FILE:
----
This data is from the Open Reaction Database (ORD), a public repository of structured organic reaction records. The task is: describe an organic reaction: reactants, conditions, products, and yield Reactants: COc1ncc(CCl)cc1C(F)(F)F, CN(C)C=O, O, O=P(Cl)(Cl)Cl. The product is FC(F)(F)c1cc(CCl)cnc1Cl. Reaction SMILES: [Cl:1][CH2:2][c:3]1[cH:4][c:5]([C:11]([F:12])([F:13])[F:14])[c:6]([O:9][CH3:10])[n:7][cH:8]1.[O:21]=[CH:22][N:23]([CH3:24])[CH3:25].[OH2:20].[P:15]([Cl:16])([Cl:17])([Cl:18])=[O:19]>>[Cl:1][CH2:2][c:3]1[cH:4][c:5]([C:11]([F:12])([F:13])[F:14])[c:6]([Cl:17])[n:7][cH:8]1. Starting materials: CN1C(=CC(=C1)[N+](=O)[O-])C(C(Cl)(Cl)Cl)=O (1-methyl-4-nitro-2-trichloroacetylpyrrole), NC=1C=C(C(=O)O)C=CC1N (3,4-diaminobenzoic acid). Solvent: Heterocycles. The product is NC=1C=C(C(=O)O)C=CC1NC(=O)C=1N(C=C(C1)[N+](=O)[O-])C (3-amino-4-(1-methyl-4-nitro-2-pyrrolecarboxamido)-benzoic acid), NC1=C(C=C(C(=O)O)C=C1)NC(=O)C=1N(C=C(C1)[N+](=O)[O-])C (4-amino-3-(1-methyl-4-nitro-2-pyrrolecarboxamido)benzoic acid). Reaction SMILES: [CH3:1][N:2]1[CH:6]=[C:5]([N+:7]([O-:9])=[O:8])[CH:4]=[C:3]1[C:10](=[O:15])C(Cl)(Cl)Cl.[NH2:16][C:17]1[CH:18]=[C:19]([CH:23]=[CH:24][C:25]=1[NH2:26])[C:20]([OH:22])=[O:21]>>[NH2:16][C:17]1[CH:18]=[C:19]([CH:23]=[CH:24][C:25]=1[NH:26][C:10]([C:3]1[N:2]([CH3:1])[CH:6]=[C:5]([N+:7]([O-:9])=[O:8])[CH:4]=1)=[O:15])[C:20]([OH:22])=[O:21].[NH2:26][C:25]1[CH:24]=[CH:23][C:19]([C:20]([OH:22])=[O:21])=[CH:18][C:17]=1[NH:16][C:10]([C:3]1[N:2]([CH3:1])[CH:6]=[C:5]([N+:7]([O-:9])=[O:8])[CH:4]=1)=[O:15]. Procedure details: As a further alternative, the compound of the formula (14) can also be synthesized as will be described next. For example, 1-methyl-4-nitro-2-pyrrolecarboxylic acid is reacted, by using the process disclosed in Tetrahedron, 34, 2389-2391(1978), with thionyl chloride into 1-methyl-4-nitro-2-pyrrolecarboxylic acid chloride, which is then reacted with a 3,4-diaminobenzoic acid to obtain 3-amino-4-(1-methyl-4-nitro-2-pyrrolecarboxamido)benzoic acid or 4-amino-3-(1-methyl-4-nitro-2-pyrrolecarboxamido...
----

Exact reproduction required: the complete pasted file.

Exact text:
This data is from the Open Reaction Database (ORD), a public repository of structured organic reaction records. The task is: describe an organic reaction: reactants, conditions, products, and yield Reactants: COc1ncc(CCl)cc1C(F)(F)F, CN(C)C=O, O, O=P(Cl)(Cl)Cl. The product is FC(F)(F)c1cc(CCl)cnc1Cl. Reaction SMILES: [Cl:1][CH2:2][c:3]1[cH:4][c:5]([C:11]([F:12])([F:13])[F:14])[c:6]([O:9][CH3:10])[n:7][cH:8]1.[O:21]=[CH:22][N:23]([CH3:24])[CH3:25].[OH2:20].[P:15]([Cl:16])([Cl:17])([Cl:18])=[O:19]>>[Cl:1][CH2:2][c:3]1[cH:4][c:5]([C:11]([F:12])([F:13])[F:14])[c:6]([Cl:17])[n:7][cH:8]1. Starting materials: CN1C(=CC(=C1)[N+](=O)[O-])C(C(Cl)(Cl)Cl)=O (1-methyl-4-nitro-2-trichloroacetylpyrrole), NC=1C=C(C(=O)O)C=CC1N (3,4-diaminobenzoic acid). Solvent: Heterocycles. The product is NC=1C=C(C(=O)O)C=CC1NC(=O)C=1N(C=C(C1)[N+](=O)[O-])C (3-amino-4-(1-methyl-4-nitro-2-pyrrolecarboxamido)-benzoic acid), NC1=C(C=C(C(=O)O)C=C1)NC(=O)C=1N(C=C(C1)[N+](=O)[O-])C (4-amino-3-(1-methyl-4-nitro-2-pyrrolecarboxamido)benzoic acid). Reaction SMILES: [CH3:1][N:2]1[CH:6]=[C:5]([N+:7]([O-:9])=[O:8])[CH:4]=[C:3]1[C:10](=[O:15])C(Cl)(Cl)Cl.[NH2:16][C:17]1[CH:18]=[C:19]([CH:23]=[CH:24][C:25]=1[NH2:26])[C:20]([OH:22])=[O:21]>>[NH2:16][C:17]1[CH:18]=[C:19]([CH:23]=[CH:24][C:25]=1[NH:26][C:10]([C:3]1[N:2]([CH3:1])[CH:6]=[C:5]([N+:7]([O-:9])=[O:8])[CH:4]=1)=[O:15])[C:20]([OH:22])=[O:21].[NH2:26][C:25]1[CH:24]=[CH:23][C:19]([C:20]([OH:22])=[O:21])=[CH:18][C:17]=1[NH:16][C:10]([C:3]1[N:2]([CH3:1])[CH:6]=[C:5]([N+:7]([O-:9])=[O:8])[CH:4]=1)=[O:15]. Procedure details: As a further alternative, the compound of the formula (14) can also be synthesized as will be described next. For example, 1-methyl-4-nitro-2-pyrrolecarboxylic acid is reacted, by using the process disclosed in Tetrahedron, 34, 2389-2391(1978), with thionyl chloride into 1-methyl-4-nitro-2-pyrrolecarboxylic acid chloride, which is then reacted with a 3,4-diaminobenzoic acid to obtain 3-amino-4-(1-methyl-4-nitro-2-pyrrolecarboxamido)benzoic acid or 4-amino-3-(1-methyl-4-nitro-2-pyrrolecarboxamido...